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Home: Idaho Hot Springs: Buckhorn Hot Springs
  Public Hot Springs

Buckhorn Hot Springs in Idaho


Boise & Payette National Forests Overall Rating: B+
4,900 ft Water Temperature: 105 to 115
Warm Lake/Yellow Pine Area Usage Level: Low (Semi-Moderate seasonal use)
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06.03.06: The lone pool


06.03.06: View down Buckhorn Creek


06.03.06: Lots of algae goobers, it looks like Trail Creek underneath


06.03.06: High creek water conditions


06.12.04: The main attraction


08.14.04: Sweet stand-up shower


08.14.04: Buckhorn Creek (near hot springs)


06.12.04: Overhead view


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[ View 06.03.06 Buckhorn Hot Springs Video Clips ]
 

General Description
A gradually inclined 5 mile hike (1,000+ feet in elevation gain) on an overgrown, old forest road to hard to find, meadow and forest bordered hot springs in the Payette National Forest near Buckhorn Creek.

Pool Condition
Hot water from the source flows down part of a hill into a hollowed-out lodge pole pine and then into a rock walled pool with a sandy and rocky bottom. Another source outflows into a raised wood gutter that acts as a stand-up shower and boasts near perfect temperatures.
Dates Visited: Trash Levels: Bug Levels:
06.03.06 extreme low
08.16.04 low moderate
08.14.04 low moderate
06.12.04 & 06.13.04 low low-moderate

Water Clarity:
Clear when pools used semi-frequently, loaded with algae (easily cleaned out) otherwise

Visibility:
low

Odor(s):
Slight Sulfur

Wildlife Sighted: Deer, Elk, Monarch Butterflies (tons) & Bats (tons)

Seasonal Information
Accessible all year - note Warm Lake HWY traveling during winter will require a 4x4 to get though safely. Winter trail travel will require snowshoes.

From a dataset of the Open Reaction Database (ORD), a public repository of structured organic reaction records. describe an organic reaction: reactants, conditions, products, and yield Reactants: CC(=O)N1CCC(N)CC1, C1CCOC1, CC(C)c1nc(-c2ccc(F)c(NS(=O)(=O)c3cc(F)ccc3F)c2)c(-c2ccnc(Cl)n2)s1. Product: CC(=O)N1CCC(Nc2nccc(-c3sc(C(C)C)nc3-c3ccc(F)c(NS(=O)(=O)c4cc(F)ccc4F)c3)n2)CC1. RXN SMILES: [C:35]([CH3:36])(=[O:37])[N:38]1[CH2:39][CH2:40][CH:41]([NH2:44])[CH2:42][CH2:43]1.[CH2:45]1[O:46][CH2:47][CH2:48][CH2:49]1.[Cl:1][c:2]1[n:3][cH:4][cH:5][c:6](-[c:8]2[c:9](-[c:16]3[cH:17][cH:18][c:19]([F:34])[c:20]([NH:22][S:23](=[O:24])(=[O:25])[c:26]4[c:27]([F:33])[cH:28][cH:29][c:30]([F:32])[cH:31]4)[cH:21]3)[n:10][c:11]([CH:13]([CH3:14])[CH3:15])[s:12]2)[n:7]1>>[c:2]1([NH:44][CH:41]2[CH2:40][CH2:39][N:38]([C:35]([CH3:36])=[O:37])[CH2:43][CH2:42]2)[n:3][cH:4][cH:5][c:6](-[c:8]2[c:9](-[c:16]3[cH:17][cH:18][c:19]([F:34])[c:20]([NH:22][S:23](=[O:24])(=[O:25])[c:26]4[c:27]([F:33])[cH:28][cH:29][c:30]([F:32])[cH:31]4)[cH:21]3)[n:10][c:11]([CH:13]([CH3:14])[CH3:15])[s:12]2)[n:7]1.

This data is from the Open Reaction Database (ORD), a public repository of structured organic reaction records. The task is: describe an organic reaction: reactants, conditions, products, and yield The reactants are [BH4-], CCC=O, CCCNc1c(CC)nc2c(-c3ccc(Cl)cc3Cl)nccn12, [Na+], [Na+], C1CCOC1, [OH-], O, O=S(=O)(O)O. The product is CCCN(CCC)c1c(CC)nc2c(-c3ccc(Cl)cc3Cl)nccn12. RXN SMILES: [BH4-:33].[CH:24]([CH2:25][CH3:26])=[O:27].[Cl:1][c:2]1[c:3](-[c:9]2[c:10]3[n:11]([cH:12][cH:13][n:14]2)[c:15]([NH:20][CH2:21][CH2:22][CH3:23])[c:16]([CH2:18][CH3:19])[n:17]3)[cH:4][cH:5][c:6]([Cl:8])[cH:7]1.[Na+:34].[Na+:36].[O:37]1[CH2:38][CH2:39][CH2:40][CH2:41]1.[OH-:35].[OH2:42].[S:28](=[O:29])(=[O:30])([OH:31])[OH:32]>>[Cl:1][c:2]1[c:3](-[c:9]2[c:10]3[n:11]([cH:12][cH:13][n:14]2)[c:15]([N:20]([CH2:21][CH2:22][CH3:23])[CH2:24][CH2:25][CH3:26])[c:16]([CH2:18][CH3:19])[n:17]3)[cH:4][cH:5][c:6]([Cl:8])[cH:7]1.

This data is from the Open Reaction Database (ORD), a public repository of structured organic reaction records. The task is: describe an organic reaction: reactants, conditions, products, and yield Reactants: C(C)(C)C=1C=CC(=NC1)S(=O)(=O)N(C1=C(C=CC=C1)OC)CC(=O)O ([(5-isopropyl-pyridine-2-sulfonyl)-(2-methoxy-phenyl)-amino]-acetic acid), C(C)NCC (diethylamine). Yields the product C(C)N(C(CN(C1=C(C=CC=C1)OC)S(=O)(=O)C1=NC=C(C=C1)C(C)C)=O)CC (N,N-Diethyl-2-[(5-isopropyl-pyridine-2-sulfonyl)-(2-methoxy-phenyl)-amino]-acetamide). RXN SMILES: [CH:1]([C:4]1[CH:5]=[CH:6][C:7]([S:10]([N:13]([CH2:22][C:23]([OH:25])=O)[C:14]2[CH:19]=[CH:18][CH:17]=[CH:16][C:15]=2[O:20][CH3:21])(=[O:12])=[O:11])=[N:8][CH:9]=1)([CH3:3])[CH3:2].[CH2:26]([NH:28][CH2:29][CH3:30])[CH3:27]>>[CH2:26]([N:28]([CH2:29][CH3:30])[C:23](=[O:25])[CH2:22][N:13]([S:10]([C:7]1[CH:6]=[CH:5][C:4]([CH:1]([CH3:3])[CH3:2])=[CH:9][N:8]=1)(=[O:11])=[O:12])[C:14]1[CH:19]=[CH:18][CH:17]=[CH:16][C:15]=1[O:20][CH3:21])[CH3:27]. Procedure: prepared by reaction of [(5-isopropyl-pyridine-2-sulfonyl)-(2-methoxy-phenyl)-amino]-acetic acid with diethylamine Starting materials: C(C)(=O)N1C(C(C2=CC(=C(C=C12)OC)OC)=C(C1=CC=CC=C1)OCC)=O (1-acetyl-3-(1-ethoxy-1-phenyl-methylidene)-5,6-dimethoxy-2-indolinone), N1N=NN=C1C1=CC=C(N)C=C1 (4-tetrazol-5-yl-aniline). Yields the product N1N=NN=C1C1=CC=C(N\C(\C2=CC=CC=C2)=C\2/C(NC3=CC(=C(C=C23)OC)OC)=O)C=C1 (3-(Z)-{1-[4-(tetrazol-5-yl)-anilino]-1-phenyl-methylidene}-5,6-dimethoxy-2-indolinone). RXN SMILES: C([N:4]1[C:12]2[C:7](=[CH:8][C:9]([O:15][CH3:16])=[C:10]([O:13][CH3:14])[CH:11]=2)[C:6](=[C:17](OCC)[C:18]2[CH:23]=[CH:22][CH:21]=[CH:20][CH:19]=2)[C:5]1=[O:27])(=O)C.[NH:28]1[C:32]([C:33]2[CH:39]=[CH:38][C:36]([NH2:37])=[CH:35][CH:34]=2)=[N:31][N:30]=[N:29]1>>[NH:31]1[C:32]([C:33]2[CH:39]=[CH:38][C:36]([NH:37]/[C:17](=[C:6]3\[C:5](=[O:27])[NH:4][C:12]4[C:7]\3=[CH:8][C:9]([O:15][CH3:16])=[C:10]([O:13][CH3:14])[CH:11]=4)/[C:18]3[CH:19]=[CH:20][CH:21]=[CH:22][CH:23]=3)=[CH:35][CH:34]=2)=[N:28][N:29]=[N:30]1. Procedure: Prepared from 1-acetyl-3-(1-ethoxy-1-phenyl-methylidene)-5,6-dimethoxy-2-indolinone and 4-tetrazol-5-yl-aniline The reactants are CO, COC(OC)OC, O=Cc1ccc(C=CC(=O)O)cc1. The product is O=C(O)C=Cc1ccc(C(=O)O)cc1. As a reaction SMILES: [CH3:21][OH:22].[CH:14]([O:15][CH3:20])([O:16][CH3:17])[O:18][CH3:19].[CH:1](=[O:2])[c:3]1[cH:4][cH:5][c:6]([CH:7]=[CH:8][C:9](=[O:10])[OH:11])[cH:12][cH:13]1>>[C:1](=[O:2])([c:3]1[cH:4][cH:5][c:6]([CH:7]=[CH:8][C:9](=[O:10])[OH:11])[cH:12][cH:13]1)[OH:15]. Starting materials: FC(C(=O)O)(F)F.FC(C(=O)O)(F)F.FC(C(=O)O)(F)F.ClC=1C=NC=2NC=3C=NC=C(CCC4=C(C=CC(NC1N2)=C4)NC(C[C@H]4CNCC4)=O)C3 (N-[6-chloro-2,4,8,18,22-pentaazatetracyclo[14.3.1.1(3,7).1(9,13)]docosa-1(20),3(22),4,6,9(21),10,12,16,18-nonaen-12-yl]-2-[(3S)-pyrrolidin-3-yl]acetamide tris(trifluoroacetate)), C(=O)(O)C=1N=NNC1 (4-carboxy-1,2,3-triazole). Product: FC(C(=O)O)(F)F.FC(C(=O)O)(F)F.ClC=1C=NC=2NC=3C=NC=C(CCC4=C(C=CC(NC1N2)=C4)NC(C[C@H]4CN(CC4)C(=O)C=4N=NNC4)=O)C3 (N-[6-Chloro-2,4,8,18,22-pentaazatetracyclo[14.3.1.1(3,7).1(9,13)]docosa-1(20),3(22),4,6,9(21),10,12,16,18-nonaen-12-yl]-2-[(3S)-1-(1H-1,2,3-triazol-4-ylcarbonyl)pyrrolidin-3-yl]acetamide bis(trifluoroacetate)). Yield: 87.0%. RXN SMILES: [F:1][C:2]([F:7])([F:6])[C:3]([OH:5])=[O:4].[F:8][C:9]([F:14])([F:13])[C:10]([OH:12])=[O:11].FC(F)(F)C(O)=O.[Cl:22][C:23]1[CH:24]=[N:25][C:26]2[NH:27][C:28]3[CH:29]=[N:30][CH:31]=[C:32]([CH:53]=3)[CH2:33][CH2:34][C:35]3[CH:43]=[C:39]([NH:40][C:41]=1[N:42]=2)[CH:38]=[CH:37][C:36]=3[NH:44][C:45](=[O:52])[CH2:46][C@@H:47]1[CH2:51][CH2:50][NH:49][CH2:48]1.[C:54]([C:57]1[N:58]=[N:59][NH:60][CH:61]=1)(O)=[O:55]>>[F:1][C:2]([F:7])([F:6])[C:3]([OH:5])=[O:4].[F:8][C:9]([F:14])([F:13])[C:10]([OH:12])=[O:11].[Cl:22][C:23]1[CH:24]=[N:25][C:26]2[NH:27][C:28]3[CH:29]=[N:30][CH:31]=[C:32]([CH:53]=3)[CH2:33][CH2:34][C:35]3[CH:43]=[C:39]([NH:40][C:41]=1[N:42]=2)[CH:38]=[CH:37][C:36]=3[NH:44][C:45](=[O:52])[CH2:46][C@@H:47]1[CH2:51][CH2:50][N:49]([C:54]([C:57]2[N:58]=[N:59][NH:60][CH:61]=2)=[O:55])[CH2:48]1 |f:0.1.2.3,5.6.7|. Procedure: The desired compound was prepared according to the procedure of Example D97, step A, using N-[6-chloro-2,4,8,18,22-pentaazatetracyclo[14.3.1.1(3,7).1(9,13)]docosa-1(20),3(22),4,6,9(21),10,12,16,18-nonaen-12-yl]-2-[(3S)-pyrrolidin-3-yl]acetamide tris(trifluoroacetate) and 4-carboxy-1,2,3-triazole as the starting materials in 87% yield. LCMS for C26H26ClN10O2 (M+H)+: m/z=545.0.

Camping
There's 2 large campsites, more than likely setup by hunters, that are located next to the main trail (the trail leading down to the hot springs emanates from the 2 campsites). Plus, there is a smaller, but very plush campsite on the border of the meadow roughly 50 yards from the pool on an island cut by Buckhorn Creek. There is also plenty of Boise and Payette National Forest camping nearby.

Trip Reports, Accessibility and Usage Updates

06.03.06
Buckhorn was tough to reach on this trip because of the last blast of spring runoff. The hike up was beautiful, chock full of vibrant butterflies. The trail was rutted out near stream crossings and sharp inclines thanks to trail bike and mountain bike enthusiasts. The outfitter/hunter camps were a nightmare. Someone was just up here and left quite a mess indeed... I was furious. There was crap everywhere! Almost all of it was primarily concentrated at the main outfitter camp. I notified the National Forest Law Enforcement, Jeff Higgley, of the situation upon returning. I found out that he'd already been working on it. That's why I like Jeff, he's a good steward of the land and a great example of how you would hope all public land personnel would be.

I also found out that they have been having an increasing problem with the majority of hunters and anglers. It was about the same kind of thing I run into all of the time - most impact the environment in irreversible ways - like trying to drive their 'rig' in as far as possible. God forbid they leave a light footprint and actually hike in without motorized assistance. We agreed that his father and my grandfather would be rolling in their graves (as both were hunters and anglers that respected the land) in regard to hunters and anglers of this day. I've seen coked-up hunting parties, drunk hunters driving around on ORVs at 3am shooting off their shotguns in the air, backpacking campsites trashed with angler garbage, signs/doors/fee boxes shot up by hunters and more. Respect the land or leave.

After dropping down to Buckhorn Creek and fording on a fallen tree to the meadow campsite I was greeted by views of a submerged meadow. Runoff was raging, and as such was covering the majority of the meadow in fast moving water. After much exploration another fallen tree was found upstream that provided passage across to the hot springs. Note: after making the crossing, I decided that it wasn't such a great idea to go after Bucky during runoff - too risky, one slip off the tree and the chances surviving the frigid, strong currents would be slim.

The pool was loaded up with algae, although I didn't recognize any horse fly larva that I've heard rumors about. The stand-up shower was better than I remembered... hotter too. Nothing like a hot geo-shower overlooking a sunken meadow and raging creek during a warm spring afternoon.
Rating B-

08.16.04